Behold the Spurs’ 77-year-old pick-and-roll machine

San Antonio’s elder statesmen continue to pick (and roll) defenses apart.

The parts on the Manu GinobiliPau Gasol pick and roll are worn, its gears oxidized, the tread on its tires smoothed down by the great lathe of time. There’s almost no reason for it to still be in service in 2017-18.

And yet:

The pick and roll is increasingly a young man’s game, a violent combination of aggressive drives, agile snake moves, and above-the-rim finishes. But with Kawhi Leonard gone and Tony Parker still re-assimilating himself, Gregg Popovich has been short on options, turning to his two oldest players to provide stability and create looks in the half-court.

And the results have been impressive. Gasol’s averaging 1.25 points per possession as a roll man (78th percentile), and Ginobili 0.84 (58th percentile) when finishing the play himself, and those numbers don’t reflect the many secondary opportunities created off that initial action:

The Spurs’ 18th-ranked offense will take that, especially while missing its number-one option.

Pop knows opposing guards should be able to stay in front of 40-year-old Ginobili. He’s aware most bigs should have no trouble keeping a body on the glacial Gasol, and that defenders will try their best to shadow the other three players moving off the ball. But he’s betting on at least one of those things going wrong — and on his veterans to exploit those miscues.

Success depends on every guy on the floor doing his part, but the mind-meld between Ginobili and Gasol is the catalyzing factor. Both have been playing pro ball for over half their lives, and that collective experience has been on display plenty this season. It’s no surprise the two enjoy playing with one another. Watch as the pair adjusts to Stanley Johnson’s attempt at ICEing the play, resulting in a pin-point pocket pass and a dunk by Gasol:

It’s hard to appreciate what they do without marveling at how both have mantained their bodies through the years. Gasol came into the 2017-18 season 10 pounds lighter, and you can see it in the way he moves into and around the paint. 37-year-old seven footers aren’t mean to go off the dribble and clown the Pelicans’ twin towers like this:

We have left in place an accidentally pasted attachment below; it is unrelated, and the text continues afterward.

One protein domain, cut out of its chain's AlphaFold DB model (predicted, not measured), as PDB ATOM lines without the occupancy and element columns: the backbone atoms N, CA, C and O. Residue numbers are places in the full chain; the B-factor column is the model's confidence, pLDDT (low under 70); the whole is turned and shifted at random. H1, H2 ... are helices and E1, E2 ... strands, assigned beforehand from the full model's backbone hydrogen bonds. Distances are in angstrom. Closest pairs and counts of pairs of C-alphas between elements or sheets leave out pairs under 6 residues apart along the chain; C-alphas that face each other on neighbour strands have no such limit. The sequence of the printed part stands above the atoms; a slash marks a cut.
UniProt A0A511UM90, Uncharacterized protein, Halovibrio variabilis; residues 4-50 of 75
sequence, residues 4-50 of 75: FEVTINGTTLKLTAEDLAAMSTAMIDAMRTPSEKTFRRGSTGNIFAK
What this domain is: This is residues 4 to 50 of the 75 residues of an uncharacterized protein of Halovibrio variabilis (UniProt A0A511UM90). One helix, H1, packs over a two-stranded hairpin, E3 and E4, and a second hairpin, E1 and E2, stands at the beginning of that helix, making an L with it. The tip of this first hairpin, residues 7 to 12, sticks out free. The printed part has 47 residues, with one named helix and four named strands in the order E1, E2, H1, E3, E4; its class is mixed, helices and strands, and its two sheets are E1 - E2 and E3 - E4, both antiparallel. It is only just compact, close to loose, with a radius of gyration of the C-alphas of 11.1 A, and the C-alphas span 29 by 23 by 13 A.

Ginobili, meanwhile, continues to draw power from some other plane, in spite of the sacrificial nature of his game (he’s currently tied for second in the league in charges drawn). You won’t find any Spur more active during timeouts, as he works constantly to keep his muscles warm and his body limber. On Monday, Pop said there was little about the Argentine’s evergreen game that shocks him these days:

“I don’t know how we can be surprised anymore — we keep seeing it. It’s not a surprise. Maybe it was at the beginning of the year, but he takes really good care of himself. We try to be smart in how we play him.”

The signs of aging appeared to be there last season, as Ginobili’s 39% clip from three-point range somewhat masked the fact that he shot a career-worst 38.7% on two-pointers and just 45% at the rim. This year, that’s been flipped on its head, as he’s been terrific at getting to the rim at his own pace and finishing. He’s only 29% from three-point range, but back up to shooting 50% on twos and 57.6% at the rim.

These plays benefit from the fact that Gasol transformed himself into one of the NBA’s greatest threats from beyond the arc last year. After hitting a league-best 53.8% of his threes in 2016-17, he’s at a still-great 43.4% this season, pulling rim protectors away from the paint and giving ball-handlers an easy out on every pick and pop.

As the Spurs trend back towards full strength, these plays may grow less common. Ginobili should see his usage rate go down from 20.7% (currently fourth-highest on the team) upon Leonard’s return, and Gasol’s role could change, as well.

For the team, less reliance on its creaky pick-and-roll machine is probably for the better, but it doesn’t make each occurrence any less entertaining — or impressive. It’ll remain a relic worth marveling at, whenever Pop decides to dust it off.

Source: Pounding The Rock

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